HSC Extension 1 and 2 Mathematics/3-Unit/HSC/Applications of calculus to the physical world

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Exponential Growth and Decay[edit]

2 unit course

The exponential function can be used to show the growth or decay of a given variable, including the growth or decay of population in a city, the heating or cooling of a body, radioactive decay of radioisotopes in nuclear chemistry, and amount of bacteria in a culture.

The exponential growth and decay formula is  N = N0ekt

where:
N0
is the first value of N (where t = 0)
t
represents time in given units (seconds, hours, days, years, etc.)
e is the exponential constant (e = 2.718281828...), and
k is the growth (k +ve) or decay(k -ve) constant.

Differentiation can be used to show that the rate of change (with respect to time, t) of N is proportional (∞) to N. if:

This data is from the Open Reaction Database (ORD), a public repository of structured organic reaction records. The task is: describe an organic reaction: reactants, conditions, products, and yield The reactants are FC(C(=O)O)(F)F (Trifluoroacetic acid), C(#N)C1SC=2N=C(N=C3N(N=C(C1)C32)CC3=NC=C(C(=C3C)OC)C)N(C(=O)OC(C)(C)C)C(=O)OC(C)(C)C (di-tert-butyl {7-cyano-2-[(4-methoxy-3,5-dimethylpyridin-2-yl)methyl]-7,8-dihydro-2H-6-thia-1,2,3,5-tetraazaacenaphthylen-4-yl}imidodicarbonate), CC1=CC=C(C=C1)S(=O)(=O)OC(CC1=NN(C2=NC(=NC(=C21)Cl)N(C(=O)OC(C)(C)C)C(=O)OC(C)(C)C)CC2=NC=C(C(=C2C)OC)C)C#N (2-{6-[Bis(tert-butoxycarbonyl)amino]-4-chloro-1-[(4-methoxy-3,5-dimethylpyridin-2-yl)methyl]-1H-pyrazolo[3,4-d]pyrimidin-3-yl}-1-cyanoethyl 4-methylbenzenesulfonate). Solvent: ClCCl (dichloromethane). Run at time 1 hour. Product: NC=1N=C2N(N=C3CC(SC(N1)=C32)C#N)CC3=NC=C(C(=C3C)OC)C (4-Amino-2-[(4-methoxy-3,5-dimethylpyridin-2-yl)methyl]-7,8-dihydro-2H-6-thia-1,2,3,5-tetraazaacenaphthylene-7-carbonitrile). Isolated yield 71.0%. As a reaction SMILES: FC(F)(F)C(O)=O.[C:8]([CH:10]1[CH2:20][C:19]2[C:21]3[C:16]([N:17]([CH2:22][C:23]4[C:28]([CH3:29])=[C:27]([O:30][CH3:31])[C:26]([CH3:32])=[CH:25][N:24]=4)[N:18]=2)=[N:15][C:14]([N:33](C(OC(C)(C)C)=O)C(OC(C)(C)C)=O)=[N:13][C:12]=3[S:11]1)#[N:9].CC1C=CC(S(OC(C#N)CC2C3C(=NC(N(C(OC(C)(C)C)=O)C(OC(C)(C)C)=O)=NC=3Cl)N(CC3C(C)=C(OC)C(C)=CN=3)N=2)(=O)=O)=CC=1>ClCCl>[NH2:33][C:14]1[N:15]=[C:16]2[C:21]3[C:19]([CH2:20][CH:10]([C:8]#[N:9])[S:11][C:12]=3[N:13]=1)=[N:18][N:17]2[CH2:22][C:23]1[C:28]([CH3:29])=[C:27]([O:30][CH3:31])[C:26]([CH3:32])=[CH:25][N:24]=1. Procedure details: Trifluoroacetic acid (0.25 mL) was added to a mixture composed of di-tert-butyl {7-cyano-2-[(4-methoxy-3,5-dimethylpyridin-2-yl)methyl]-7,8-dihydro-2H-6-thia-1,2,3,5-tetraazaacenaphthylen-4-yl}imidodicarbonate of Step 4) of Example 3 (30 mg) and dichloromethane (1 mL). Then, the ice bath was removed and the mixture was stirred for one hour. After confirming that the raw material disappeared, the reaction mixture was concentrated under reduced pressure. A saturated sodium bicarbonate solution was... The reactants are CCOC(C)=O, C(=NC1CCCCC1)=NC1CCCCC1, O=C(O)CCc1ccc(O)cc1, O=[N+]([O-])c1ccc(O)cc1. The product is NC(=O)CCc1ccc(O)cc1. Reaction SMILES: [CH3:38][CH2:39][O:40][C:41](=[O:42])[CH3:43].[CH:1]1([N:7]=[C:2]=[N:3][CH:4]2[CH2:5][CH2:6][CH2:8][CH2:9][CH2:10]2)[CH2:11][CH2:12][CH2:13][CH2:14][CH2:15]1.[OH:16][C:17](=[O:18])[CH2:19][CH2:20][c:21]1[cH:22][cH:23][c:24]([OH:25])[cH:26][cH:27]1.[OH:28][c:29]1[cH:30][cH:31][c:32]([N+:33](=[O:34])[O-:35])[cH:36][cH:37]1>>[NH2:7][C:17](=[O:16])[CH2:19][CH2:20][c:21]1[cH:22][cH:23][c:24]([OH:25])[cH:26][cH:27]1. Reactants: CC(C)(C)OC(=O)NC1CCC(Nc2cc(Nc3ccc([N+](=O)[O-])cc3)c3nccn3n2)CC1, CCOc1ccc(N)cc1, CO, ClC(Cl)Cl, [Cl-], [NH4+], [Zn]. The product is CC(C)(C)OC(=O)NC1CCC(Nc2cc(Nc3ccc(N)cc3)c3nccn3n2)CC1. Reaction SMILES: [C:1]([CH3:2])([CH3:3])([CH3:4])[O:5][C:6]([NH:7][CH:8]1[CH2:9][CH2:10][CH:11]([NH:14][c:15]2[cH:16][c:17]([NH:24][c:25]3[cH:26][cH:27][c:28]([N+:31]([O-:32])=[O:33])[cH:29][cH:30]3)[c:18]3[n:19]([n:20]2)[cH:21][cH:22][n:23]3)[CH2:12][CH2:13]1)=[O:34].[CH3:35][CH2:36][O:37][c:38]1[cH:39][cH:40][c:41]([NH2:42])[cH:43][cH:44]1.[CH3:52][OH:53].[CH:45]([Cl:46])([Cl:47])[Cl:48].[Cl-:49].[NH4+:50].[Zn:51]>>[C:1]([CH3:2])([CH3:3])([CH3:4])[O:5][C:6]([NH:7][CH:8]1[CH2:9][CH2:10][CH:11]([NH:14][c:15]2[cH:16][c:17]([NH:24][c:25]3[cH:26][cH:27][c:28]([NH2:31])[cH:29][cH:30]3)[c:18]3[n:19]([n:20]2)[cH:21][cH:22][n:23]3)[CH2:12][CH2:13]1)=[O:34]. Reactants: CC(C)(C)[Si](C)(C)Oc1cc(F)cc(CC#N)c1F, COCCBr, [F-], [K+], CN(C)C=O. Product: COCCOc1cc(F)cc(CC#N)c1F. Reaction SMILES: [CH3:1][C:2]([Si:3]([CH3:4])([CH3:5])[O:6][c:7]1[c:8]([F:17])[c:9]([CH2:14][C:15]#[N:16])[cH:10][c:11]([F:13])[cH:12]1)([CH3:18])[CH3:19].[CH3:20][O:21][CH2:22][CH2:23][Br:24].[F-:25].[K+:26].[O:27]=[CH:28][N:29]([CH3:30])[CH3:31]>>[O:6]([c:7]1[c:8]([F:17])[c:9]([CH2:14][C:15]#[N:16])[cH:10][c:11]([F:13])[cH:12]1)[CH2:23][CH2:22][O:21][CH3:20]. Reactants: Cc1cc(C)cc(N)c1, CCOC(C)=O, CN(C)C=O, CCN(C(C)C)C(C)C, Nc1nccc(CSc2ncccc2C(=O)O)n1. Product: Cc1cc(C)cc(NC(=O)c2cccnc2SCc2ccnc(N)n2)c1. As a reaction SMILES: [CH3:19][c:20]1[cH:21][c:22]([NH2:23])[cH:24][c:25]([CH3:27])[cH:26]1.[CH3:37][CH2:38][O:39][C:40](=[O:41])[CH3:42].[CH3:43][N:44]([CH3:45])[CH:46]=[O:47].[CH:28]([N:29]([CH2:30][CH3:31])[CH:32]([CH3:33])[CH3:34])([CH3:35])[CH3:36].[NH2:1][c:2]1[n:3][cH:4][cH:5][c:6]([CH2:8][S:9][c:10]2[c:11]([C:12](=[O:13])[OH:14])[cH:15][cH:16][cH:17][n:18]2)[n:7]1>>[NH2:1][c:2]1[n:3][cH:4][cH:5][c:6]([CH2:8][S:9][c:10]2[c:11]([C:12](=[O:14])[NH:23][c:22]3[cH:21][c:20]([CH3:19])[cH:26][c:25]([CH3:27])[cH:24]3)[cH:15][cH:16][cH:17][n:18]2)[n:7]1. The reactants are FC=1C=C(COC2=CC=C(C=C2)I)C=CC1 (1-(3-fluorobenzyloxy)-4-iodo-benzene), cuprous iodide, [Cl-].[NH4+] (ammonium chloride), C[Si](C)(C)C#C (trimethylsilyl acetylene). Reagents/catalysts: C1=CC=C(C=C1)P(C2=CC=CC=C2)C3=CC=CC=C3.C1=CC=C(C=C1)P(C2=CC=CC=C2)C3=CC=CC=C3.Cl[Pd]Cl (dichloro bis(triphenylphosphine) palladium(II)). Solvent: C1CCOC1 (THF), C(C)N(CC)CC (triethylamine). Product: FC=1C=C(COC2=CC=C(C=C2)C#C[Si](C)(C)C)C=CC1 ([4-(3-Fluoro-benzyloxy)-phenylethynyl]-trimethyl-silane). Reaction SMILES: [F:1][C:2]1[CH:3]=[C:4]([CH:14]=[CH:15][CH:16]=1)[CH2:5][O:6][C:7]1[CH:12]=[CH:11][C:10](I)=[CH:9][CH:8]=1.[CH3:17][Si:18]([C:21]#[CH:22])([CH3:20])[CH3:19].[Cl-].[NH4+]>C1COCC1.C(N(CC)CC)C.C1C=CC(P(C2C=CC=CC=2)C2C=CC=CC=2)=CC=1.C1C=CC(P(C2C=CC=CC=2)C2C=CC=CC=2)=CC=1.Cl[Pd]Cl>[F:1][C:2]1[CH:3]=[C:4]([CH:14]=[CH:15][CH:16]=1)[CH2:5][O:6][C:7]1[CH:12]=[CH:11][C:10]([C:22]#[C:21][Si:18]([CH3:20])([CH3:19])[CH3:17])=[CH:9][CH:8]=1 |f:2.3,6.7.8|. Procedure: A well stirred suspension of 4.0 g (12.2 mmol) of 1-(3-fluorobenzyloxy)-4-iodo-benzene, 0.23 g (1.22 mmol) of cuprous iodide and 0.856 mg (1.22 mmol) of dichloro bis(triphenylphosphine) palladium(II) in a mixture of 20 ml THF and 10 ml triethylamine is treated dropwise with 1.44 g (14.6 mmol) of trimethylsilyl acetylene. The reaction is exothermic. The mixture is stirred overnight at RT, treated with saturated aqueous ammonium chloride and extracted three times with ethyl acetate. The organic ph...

N = N0ekt,
then the Derivative of N can be show as:
dN =kN0ekt
dt
=kN, substituting  N = N0ekt.

(note the derivative of e is the variable k of the power of e times e^{kx} and  N, t are constant.)




3 Unit applications[edit]

not yet complete

The variable of a given application can be proportionate to the difference between the variable and a constant. An example of this is the internal cooling of a body as it adjusts to the external room temperature.

dN =  k(N - P)
dt
= kN0ekt- kP

where P = the external constant (e.g., the external room temperature)


using natural logarithms, logex, we can find any variable when given certain information.
Example:
A cup of boiling water is initially  100oC. The external room temperature is  24oC. after 10 minutes, the temperature of the water is  74oC. find
(i) k
(ii)how many minutes it takes for the temperature to equal 30 degrees.

(i)74=24-100e10k
50=-100e10k

\frac {50} {-100} = e^{10k}

loge1 - loge(-2) = 10k

k = \frac{log_e 1 - log_e(-2)}{2}

= .34567359... (store in memory)

(ii) 30=24-100e^(.34657359t)

incomplete 10th august '08